For students undertaking vocational training, the costs are higher. At the audition stage, many institutions will offer audition fee waivers to a certain number of applicants, so get your applications in quickly to be eligible. If you enrol on to a course that also offers a degree, not only do you also get a degree out of your training, but in the UK (if you are a UK citizen), you are eligible for student finance from Student Finance England/ Scotland/ Wales. Some schools which are not eligible for this (again I am speaking for the UK here only, however similar bodies may well exist in your country, so do a bit of research as this may prove fruitful!) offer funding through the Dance and Drama Awards– this funding is limited, so again, do your research and apply early. Private schools who are eligible for neither of these (like the institution I study at) often offer good scholarship programmes or tailor the fees to suit each student. There are other, lesser known sources of funding, usually for much smaller amounts or only for specific costs/ purchases but can really make a difference when you need it. Sometimes the criteria is bizarrely specific but this is great if you fit the bill. Ideas Tap is a website providing support and information for those in creative industries, and has a huge wealth of information on funding. There are even competitions you can enter to win funding and mentoring. Check it out!
Lesson Three- Earning
If you are a student, can you work part-time to supplement your training? If you have no classes on the weekends, this can be a good time to earn extra money. It’s not an ideal way to train for a demanding career, but it is better than having to give up your dream because of money problems. In fact, working hard for something you love can make you fully appreciate the value of your ambitions, and make you work all the harder to achieve your goals. In fact, it may be worth asking the school or studio you are training at if you can do some work for them in exchange for discounted fees or free lessons. If you are a more advanced student, perhaps you can teach the younger children. Do you have admin skills that could prove useful? Even cleaning; it’s worth asking. This time-for-time exchange is a great way to pay for your training and builds good relationships with those at your studio. If you have other skills, you can use these to make money- if you are crafty maybe you can make things to sell online.
Lesson Four- Smart Buying
Dancewear can be pricey but you can make great savings if you know where to look. Studios often have set-ups whereby parents can purchase second-hand dancewear from other parents- children grow quickly, so parents usually have leotards and suchlike that are now too small for their child. This is a way to save significant amounts on dancewear. Some items, such as wrap-around skirts, you can make yourself (if you’re not such a handy sewer, maybe a relative or even a friend from your studio can make something for you?) This is also a chance to have unique items no one else will be wearing. Many adult beginners at my studio wear beautiful home-made wrap skirts in eye-catching colours and patterns. You may be able to buy second-hand dancewear on online auction sites such as eBay. It’s a long shot, but it may also be worth checking freebie exchange communities such as Freecycle to see if anyone is giving away their old dancewear. Buying new items online in places such as Dance Direct will also save you money over buying in shops. Of course, dancewear shops still have great sales from time to time, and some places offer discounts to full-time students (the one I make the most use of is 15% off Bloch in Covent Garden!). Good-quality dancewear lasts longer than cheap dancewear, and cheap leotards can stretch quickly or can be a bit see-through (not a good look!). You can save money instead by opting for a basic design rather than an intricate one, often saving at least £10. Remember, you can always ask for some special items as birthday or Christmas gifts! Charity shops are also a source of great finds- you would be surprised at what you can find. I have a handful of nice wrap-around cardigans from charity shops and my mum once bought me a brand new Bloch jacket that still had the label on for £75… for £5! Just the other day my grandma found me a Capezio dance bag with the labels still attached for £2.50. It’s certainly worth a look.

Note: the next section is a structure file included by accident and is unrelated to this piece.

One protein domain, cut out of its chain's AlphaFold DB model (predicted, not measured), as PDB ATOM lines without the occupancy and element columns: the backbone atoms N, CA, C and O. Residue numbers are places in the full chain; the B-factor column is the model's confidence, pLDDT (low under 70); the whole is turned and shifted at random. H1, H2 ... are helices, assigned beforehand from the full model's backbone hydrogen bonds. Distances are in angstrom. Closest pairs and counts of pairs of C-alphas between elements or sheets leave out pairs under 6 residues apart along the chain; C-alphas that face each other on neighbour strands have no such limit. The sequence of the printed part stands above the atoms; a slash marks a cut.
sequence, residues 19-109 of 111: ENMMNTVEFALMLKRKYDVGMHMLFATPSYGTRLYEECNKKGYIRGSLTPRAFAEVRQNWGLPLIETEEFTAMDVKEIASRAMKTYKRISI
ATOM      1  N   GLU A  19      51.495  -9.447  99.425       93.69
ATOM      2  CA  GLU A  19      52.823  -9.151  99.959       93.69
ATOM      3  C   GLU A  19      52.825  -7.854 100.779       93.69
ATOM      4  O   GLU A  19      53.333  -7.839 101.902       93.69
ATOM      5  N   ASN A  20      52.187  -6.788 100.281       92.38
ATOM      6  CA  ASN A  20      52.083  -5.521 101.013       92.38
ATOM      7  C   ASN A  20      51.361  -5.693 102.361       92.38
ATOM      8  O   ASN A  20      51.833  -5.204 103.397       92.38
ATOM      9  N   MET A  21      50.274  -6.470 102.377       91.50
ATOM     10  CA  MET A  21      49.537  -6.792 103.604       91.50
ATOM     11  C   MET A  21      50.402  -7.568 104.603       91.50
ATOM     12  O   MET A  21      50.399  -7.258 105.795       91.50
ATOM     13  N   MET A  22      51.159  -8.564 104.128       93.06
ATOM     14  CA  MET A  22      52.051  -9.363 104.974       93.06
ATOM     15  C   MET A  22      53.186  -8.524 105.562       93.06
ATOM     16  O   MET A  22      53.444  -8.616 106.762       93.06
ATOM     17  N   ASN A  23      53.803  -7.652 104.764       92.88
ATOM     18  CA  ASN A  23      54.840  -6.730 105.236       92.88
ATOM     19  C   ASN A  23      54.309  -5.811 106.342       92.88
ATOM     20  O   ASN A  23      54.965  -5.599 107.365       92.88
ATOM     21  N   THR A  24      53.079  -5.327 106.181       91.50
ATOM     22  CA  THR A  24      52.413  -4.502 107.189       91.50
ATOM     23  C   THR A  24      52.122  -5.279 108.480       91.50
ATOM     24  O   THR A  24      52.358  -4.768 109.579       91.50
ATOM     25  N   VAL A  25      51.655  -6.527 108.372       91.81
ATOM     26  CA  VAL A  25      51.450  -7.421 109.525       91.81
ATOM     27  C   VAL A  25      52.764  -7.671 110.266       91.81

These small savings might seem to be a lot of effort for a bit here and a bit there, but these small amounts can really add up to make a difference to the overall cost of training. The bigger savings from scholarships and funding require plenty of research, planning and organisation to get everything ready in good time, but can make a huge difference to a young person’s future career. Remember that you do this because you love to dance (or love someone who loves to dance). The cost of giving up is greater than the financial costs, and with some smart thinking ballet needn’t be a huge financial burden. I hope that these tips have been helpful to you; let me know if they have, and please add your own in the comments below!